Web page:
Under the Bankruptcy act of 1898, the trustee in reorganization proceedings or the debtor-in-possession had a reasonable time to decide whether to accept or reject an unexpired lease. Philadelphia Co. v. Dipple, 312 U.S. 168, 174 (1941); In re United Cigar Stores Co. of America, 89 F.2d 3, 6 (2d Cir. 1937) (Swann, J.); In re Chicago Rapid Transit Co., 129 F.2d 1, 7 (7th Cir.), cert. denied, 317 U.S. 683 (1942); In re Gulfco Investment Corp., 520 F.2d 741 (10th Cir. 1975). Cases under the 1898 Act remain good law under the new Code, because Congress considered, and rejected, changing then existing law by imposing time limits on reorganizing debtors. The first version of § 365(d) (2) would have provided:

In a case under chapter [9 or 11] an executory contract or unexpired lease may be assumed at any time prior to the confirmation of a plan or in the plan, but [the court] upon request of any party to the lease or contract shall order the assumption or rejection by the trustee within a specified period of time, not exceeding thirty days, if further delay would result in prejudice to such a party.

Report of the Commission on the Bankruptcy Laws of the United States, H.R. Doc. 93-137, 93d Cong., 1st Sess., Part II § 4-602(a) (2) (1975) and S. 236, 94th Cong., 1st Sess. § 4-602(a) (2) (1975). Both houses of Congress dropped all references to a time limit and proposed the section in its present language in two later bills, H.R. 6, 95th Cong., 1st Sess. § 365(d) (2) (1977); S. 2266, 95th Cong., 1st Sess. § 365(d) (2) (1977). Therefore under the new Code, as under the old Act, the trustee or debtor in reorganization is allowed a reasonable time to decide whether to assume or reject. In re H & S Mfg. Inc., 13 Bankr. 692, 695 (Bankr. E.D.N.Y. 1981); 2 Collier on Bankruptcy P365.03[1] at 365-20.

What constitutes a reasonable time is left to the bankruptcy court's discretion in the light of the circumstances of each case. In re Flying W. Airways, 328 F. Supp. 1256, 1258 (E.D. Pa. 1971). This discretion should be informed by applicable law. First, cases from the 1898 Act remain relevant under the new Code. Second, § 365(d) (2) has pertinent legislative history. Finally, § 365(d) (2) must be construed in the context of the broad purposes of the entire Code.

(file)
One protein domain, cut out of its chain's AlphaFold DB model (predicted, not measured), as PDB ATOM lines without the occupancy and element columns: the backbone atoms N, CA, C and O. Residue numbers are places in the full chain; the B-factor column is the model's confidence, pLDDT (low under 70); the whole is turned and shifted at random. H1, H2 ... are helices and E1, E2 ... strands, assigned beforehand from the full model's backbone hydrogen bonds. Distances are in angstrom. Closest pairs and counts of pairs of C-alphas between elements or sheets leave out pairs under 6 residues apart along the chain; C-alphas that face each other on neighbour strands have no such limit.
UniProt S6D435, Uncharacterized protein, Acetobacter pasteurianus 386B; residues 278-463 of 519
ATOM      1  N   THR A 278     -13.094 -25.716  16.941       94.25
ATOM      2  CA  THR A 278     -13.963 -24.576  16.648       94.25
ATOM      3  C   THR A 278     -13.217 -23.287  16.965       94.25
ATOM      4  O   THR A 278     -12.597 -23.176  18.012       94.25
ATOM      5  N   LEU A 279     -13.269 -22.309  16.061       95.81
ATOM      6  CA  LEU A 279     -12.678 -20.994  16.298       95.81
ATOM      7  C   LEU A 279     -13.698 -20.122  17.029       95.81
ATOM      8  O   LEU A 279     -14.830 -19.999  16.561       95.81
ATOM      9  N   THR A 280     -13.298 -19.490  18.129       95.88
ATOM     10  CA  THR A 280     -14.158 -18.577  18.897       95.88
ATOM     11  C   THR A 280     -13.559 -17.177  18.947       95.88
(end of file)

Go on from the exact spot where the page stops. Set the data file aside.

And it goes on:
The bankruptcy court ruled from the bench, resting its decision primarily on the fact that Theatre Holding Corp. was not paying for use of the property even though it was trying to maintain its freedom to assume or reject the lease. The court said this state of affairs allowed the debtor to "have its cake and eat it too."*fn3

The bankruptcy court might also have noted that the Mauros could in no event collect more than three years' rent from Theatre Holding as a claim for breach of the lease upon its rejection, 11 U.S.C.§ 502(b) (7). Thus the debtor's continued occupation of the land, coupled with its failure to pay taxes, could damage the lessors beyond the compensation available under the Bankruptcy Code.

On the other hand, the lease is Theatre Holding's primary asset. Theatre Holding's decision to assume or reject the lease would be central to any plan of reorganization in this Chapter 11 proceedings. In giving the debtor only 30 days to assume or reject, the bankruptcy court did not consider that Congress had rejected a 30-day limit in § 365(d) (2). In its decision, the bankruptcy court did not address prior case law, which held that "the right of receivers or trustees to a reasonable time is paramount to the lessor's right to re-enter." In re Chicago Rapid Transit Co., 129 F.2d 1, 7 (7th Cir. 1942). Under the old Act, the trustee's right was paramount "in furhterance of what Congress has sought to achieve in Chapter XI, for unless a debtor has the leeway needed to appraise its financial situation ...